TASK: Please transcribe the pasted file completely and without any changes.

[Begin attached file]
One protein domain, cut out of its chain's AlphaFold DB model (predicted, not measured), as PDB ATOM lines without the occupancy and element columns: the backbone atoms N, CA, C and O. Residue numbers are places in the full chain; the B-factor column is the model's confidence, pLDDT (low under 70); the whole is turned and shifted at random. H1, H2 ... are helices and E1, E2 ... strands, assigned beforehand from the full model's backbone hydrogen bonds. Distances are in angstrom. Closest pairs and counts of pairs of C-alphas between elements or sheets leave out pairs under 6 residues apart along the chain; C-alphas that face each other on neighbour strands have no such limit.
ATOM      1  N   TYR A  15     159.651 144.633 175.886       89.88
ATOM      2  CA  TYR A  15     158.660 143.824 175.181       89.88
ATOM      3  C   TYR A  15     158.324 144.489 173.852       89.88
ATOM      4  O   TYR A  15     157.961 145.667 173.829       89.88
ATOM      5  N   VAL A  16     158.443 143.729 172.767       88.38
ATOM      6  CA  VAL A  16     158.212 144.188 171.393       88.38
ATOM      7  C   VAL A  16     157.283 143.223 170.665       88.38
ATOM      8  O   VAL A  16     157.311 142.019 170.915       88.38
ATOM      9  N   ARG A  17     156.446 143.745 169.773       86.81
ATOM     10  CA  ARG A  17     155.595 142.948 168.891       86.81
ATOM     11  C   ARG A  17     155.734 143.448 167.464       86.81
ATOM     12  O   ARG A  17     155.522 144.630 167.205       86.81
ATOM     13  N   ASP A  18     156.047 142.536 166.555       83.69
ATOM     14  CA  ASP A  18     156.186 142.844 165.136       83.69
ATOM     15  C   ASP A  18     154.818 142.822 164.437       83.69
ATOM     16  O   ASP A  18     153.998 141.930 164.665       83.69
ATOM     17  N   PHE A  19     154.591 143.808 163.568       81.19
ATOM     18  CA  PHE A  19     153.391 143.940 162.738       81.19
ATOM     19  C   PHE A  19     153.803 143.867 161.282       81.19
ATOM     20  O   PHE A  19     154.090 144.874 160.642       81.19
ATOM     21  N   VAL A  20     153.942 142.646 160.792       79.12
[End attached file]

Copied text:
One protein domain, cut out of its chain's AlphaFold DB model (predicted, not measured), as PDB ATOM lines without the occupancy and element columns: the backbone atoms N, CA, C and O. Residue numbers are places in the full chain; the B-factor column is the model's confidence, pLDDT (low under 70); the whole is turned and shifted at random. H1, H2 ... are helices and E1, E2 ... strands, assigned beforehand from the full model's backbone hydrogen bonds. Distances are in angstrom. Closest pairs and counts of pairs of C-alphas between elements or sheets leave out pairs under 6 residues apart along the chain; C-alphas that face each other on neighbour strands have no such limit.
ATOM      1  N   TYR A  15     159.651 144.633 175.886       89.88
ATOM      2  CA  TYR A  15     158.660 143.824 175.181       89.88
ATOM      3  C   TYR A  15     158.324 144.489 173.852       89.88
ATOM      4  O   TYR A  15     157.961 145.667 173.829       89.88
ATOM      5  N   VAL A  16     158.443 143.729 172.767       88.38
ATOM      6  CA  VAL A  16     158.212 144.188 171.393       88.38
ATOM      7  C   VAL A  16     157.283 143.223 170.665       88.38
ATOM      8  O   VAL A  16     157.311 142.019 170.915       88.38
ATOM      9  N   ARG A  17     156.446 143.745 169.773       86.81
ATOM     10  CA  ARG A  17     155.595 142.948 168.891       86.81
ATOM     11  C   ARG A  17     155.734 143.448 167.464       86.81
ATOM     12  O   ARG A  17     155.522 144.630 167.205       86.81
ATOM     13  N   ASP A  18     156.047 142.536 166.555       83.69
ATOM     14  CA  ASP A  18     156.186 142.844 165.136       83.69
ATOM     15  C   ASP A  18     154.818 142.822 164.437       83.69
ATOM     16  O   ASP A  18     153.998 141.930 164.665       83.69
ATOM     17  N   PHE A  19     154.591 143.808 163.568       81.19
ATOM     18  CA  PHE A  19     153.391 143.940 162.738       81.19
ATOM     19  C   PHE A  19     153.803 143.867 161.282       81.19
ATOM     20  O   PHE A  19     154.090 144.874 160.642       81.19
ATOM     21  N   VAL A  20     153.942 142.646 160.792       79.12